Cliftonville man Jim Boyce becomes Fifa vice-president

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A Northern Irishman has become vice-president of Fifa, world football's governing body.

Former president of the Irish Football Association (IFA) Jim Boyce took his seat following the re-election of Fifa President Sepp Blatter on Wednesday.

Mr Blatter was elected unopposed for a fourth term as president.

The election went ahead despite concerns over a widening corruption scandal within Fifa.

The English and Scottish Football Associations failed in a last-minute attempt to have Wednesday's election postponed.

They expressed concern that it was going ahead whilst some of Fifa's top officials are being investigated over allegations that they accepted bribes.

Ball boy

Mr Boyce, 67, has become one of eight vice-presidents in Fifa's executive committee, taking the place of Englishman Geoff Thompson.

Mr Boyce's rise to the top of his profession is even more remarkable if we consider that his football career began at seven years of age, when he became a ball boy at Cliftonville FC.

He subsequently went on to become chairman of the club until 1998, a season in which they won their first Irish League title for 70 years.

Mr Boyce was president of the IFA for 12 years from 1995 until 2007. Upon stepping down he was awarded the position of honorary life president of the IFA.

He is now one of Northern Ireland's top ranking football officials of all time, as he takes the British vice-presidency of Fifa.

Speaking on Tuesday, Mr Boyce said: "It's a big honour for me, the club [Cliftonville] that I have been associated with since I was seven years of age, it's a big honour for my association and for my country to be the Fifa vice-president."

British imbalance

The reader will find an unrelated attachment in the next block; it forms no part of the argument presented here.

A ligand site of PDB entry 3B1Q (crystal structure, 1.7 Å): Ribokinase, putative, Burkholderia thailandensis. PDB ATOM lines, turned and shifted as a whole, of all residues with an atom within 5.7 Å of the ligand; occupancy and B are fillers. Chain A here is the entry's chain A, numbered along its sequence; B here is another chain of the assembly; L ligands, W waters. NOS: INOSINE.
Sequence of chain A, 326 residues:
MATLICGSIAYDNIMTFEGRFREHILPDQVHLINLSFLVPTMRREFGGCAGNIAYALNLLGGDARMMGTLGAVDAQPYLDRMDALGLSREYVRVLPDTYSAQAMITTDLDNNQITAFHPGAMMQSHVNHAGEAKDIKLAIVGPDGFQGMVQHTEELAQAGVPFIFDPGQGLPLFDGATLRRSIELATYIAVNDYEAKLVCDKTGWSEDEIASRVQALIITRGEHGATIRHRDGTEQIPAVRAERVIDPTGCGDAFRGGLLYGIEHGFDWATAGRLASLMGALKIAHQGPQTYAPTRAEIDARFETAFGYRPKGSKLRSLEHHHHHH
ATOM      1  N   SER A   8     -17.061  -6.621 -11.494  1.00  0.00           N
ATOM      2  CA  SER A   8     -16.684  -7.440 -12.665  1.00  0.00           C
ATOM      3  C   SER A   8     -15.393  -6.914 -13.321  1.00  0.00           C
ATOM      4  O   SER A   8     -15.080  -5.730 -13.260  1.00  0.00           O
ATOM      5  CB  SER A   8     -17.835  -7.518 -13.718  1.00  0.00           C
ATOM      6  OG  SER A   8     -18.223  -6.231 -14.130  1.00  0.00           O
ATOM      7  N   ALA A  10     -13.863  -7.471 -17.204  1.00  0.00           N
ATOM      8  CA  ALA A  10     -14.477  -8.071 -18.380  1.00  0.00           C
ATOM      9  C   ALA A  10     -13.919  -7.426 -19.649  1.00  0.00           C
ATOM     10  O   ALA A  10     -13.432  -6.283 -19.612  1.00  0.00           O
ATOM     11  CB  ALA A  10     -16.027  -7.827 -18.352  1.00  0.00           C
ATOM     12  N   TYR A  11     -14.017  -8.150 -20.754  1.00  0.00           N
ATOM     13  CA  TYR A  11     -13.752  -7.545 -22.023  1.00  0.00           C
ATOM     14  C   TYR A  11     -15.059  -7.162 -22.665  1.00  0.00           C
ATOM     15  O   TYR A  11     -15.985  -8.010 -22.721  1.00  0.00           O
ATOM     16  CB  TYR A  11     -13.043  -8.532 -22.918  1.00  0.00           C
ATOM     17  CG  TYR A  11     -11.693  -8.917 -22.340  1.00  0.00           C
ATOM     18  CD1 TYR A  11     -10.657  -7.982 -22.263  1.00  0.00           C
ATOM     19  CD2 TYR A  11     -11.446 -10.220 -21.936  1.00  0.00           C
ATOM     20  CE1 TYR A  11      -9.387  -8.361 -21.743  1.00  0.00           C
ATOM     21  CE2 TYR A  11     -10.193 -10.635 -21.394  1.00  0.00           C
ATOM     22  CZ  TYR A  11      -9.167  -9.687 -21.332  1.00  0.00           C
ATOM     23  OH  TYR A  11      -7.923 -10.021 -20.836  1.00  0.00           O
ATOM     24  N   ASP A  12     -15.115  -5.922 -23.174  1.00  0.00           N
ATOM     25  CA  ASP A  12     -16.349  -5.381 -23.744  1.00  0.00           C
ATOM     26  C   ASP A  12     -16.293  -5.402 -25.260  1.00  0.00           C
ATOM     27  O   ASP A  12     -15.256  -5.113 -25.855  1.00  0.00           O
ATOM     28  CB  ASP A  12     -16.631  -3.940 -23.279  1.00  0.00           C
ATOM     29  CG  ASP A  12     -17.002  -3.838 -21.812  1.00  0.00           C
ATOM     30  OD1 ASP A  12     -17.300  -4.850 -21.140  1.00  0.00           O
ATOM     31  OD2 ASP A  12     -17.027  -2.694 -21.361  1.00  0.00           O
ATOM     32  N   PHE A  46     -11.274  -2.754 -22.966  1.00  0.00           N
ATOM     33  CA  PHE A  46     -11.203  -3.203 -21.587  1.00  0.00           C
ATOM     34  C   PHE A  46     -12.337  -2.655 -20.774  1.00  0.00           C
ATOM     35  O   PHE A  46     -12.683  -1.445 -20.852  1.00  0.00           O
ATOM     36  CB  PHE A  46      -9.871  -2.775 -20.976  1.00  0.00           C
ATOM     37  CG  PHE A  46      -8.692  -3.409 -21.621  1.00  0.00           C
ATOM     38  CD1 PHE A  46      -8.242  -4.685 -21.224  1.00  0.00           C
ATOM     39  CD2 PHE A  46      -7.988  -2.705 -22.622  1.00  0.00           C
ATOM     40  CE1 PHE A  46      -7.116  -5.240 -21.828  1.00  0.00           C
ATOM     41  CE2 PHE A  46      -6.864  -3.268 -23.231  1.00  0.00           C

But how is it that such a small footballing nation as Northern Ireland can carry such influence within world football?

The answer is rooted in the historical importance of the British nations to the global game.

Fifa's executive committee is composed of a president, a senior vice-president, eight vice-presidents and 15 members elected from each of the six confederations which represent Fifa at a regional level.

However, there is an imbalance written into the Fifa constitution which allows a much greater British representation.

Five of the six confederations are allocated one vice-presidential seat on the committee, whilst Uefa, European football's governing body, receives two.

The four British associations however get a vice-presidential place of their own, and this is the one to be filled by Mr Boyce.

Historical significance

This anomaly is due to the British associations' historical significance as the inventors and guardians of the game, and has been subject to controversy in the past.

In 2000, for example, four Caribbean associations put forward a proposal to remove the British vice-presidency, but this was rejected by the Fifa Congress.

The British associations also have disproportionate representation on the International Football Association Board (IFAB) which controls the laws of the game.

This board is made up of representatives from each of the four British associations, whilst Fifa, despite representing a vastly greater number of footballing interests, only has one seat.

However, the board's decision making is more balanced, as Fifa is entitled to four votes to each British association's one.

Corruption scandal

The English and Scottish attempt to postpone Wednesday's presidential election was rejected by 172 votes to 17.

The IFA did not join its fellow British associations in the objection. Geoff Wilson, head of marketing and communications at the IFA, said the organisation was "currently monitoring the situation" and had called for an independent review into the matter.

"We've been very clear in saying that corruption has no place in football," he said.

Former Labour minister for sport Kate Hoey said: "I don't see why the IFA necessarily had to join in on this last minute thing because there was never any chance of them getting a quarter of delegates to vote."

She said it was more significant that major Fifa sponsors such as Coca-cola and Adidas have begun to voice their concerns.

"Money is the only thing that's going to make Fifa change," she said.

Mr Boyce said on Tuesday that he was upset by the corruption scandal that threatens to engulf Fifa.

"Like everyone else who cares about football, the events of the last few months have saddened me greatly," he said.

"I don't want to go into what has happened in the past and it's wrong for me to make comments on that as I was not in the position then.

"People who are in high positions have got to be whiter than white and if any of the allegations that have been flying about are proven to be correct then people have to suffer the consequences."